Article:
There are many types of urea cycle and related disorders (see the table Urea Cycle and Related Disorders Urea cycle disorders are characterized by hyperammonemia under catabolic or protein-loading conditions. There are many types of urea cycle and related disorders (see the table) as well as many... read more ) as well as many other amino acid and organic acid metabolism disorders Overview of Amino Acid and Organic Acid Metabolism Disorders The kidneys actively reabsorb significant amounts of amino acids. Defects of amino acid transport in the renal tubule include cystinuria and Hartnup disease, which are discussed elsewhere. Amino... read more . See also Approach to the Patient With a Suspected Inherited Disorder of Metabolism Approach to the Patient With a Suspected Inherited Disorder of Metabolism Most inherited disorders of metabolism (inborn errors of metabolism) are rare, and therefore their diagnosis requires a high index of suspicion. Timely diagnosis leads to early treatment and... read more .
Primary urea cycle disorders (UCDs) include carbamoyl phosphate synthase (CPS) deficiency, ornithine transcarbamylase (OTC) deficiency, argininosuccinate synthetase deficiency (citrullinemia), argininosuccinate lyase deficiency (argininosuccinic aciduria), and arginase deficiency (argininemia). In addition, N-acetylglutamate synthetase (NAGS) deficiency has been reported. The more “proximal” the enzyme deficiency is, the more severe the hyperammonemia; thus, disease severity in descending order is NAGS deficiency, CPS deficiency, OTC deficiency, citrullinemia, argininosuccinic aciduria, and argininemia.
Inheritance for all UCDs is autosomal recessive Autosomal Recessive Genetic disorders determined by a single gene (Mendelian disorders) are easiest to analyze and the most well understood. If expression of a trait requires only one copy of a gene (one allele)... read more , except for OTC deficiency, which is X-linked X-Linked Recessive Genetic disorders determined by a single gene (Mendelian disorders) are easiest to analyze and the most well understood. If expression of a trait requires only one copy of a gene (one allele)... read more .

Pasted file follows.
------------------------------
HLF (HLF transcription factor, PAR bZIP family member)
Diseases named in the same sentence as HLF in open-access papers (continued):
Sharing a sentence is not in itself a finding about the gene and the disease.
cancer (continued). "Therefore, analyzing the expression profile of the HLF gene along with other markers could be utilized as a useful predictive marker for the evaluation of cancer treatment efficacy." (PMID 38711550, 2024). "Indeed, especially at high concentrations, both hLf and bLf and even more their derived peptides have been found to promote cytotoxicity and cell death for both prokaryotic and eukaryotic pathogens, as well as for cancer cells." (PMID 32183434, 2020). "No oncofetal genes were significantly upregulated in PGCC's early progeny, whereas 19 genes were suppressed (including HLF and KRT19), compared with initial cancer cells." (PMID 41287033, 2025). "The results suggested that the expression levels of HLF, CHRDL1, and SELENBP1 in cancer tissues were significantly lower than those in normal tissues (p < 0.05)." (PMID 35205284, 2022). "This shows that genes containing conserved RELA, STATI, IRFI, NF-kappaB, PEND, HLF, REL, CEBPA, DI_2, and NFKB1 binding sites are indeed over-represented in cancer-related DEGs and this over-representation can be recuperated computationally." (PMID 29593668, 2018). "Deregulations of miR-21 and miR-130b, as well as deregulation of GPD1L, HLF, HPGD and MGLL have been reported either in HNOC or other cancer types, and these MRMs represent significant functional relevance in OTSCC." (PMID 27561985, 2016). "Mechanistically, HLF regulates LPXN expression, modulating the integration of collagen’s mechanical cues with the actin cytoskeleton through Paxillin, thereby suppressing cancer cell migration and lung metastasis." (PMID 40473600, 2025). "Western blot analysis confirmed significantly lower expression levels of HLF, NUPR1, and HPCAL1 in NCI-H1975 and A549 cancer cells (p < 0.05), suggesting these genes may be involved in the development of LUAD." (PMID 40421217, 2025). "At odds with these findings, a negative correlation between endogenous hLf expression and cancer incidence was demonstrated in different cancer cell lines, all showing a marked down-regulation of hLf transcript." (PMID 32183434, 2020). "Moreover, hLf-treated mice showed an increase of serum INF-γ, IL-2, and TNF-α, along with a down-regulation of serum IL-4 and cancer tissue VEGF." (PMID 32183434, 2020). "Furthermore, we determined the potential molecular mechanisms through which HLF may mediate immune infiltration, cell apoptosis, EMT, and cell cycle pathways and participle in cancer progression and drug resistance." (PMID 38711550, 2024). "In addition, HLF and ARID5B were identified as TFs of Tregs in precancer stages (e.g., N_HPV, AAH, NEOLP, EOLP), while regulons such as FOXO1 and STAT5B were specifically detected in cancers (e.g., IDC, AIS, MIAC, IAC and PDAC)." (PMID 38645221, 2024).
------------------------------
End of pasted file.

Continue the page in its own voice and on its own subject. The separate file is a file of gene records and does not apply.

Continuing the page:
Clinical manifestations range from mild (eg, failure to thrive, intellectual disability, episodic hyperammonemia) to severe (eg, altered mental status, coma, death). Manifestations in females with OTC deficiency range from growth failure, developmental delay, psychiatric abnormalities, and episodic (especially postpartum) hyperammonemia to a phenotype similar to that of affected males (ie, recurrent vomiting, irritability, lethargy, hyperammonemic coma, cerebral edema, spasticity, intellectual disability, seizures, death).
Diagnosis of urea cycle disorders is based on amino acid profiles Initial testing Most inherited disorders of metabolism (inborn errors of metabolism) are rare, and therefore their diagnosis requires a high index of suspicion. Timely diagnosis leads to early treatment and... read more . For example, elevated ornithine indicates CPS deficiency or OTC deficiency, whereas elevated citrulline indicates citrullinemia. To distinguish between CPS deficiency and OTC deficiency, orotic acid measurement is helpful because accumulation of carbamoyl phosphate in OTC deficiency results in its alternative metabolism to orotic acid. Genetic testing can confirm the diagnosis.
Treatment of urea cycle disorders is dietary protein restriction that still provides adequate amino acids for growth, development, and normal protein turnover.
Arginine has become a staple of treatment. It supplies adequate urea cycle intermediates to encourage the incorporation of more nitrogen moieties into urea cycle intermediates, each of which is readily excretable. Arginine is also a positive regulator of acetylglutamate synthesis. Recent studies suggest that oral citrulline is more effective than arginine in patients with OTC deficiency.
Additional treatment is with sodium benzoate, phenylbutyrate, or phenylacetate, which by conjugating glycine (sodium benzoate) and glutamine (phenylbutyrate and phenylacetate) provides a “nitrogen sink.”
Despite these therapeutic advances, many UCDs remain difficult to treat, and liver transplantation is eventually required for many patients. Timing of liver transplantation is critical. Optimally, the infant should grow to an age when transplantation is less risky (> 1 year), but it is important to not wait so long as to allow an intercurrent episode of hyperammonemia (often associated with illness) to cause irreparable harm to the central nervous system.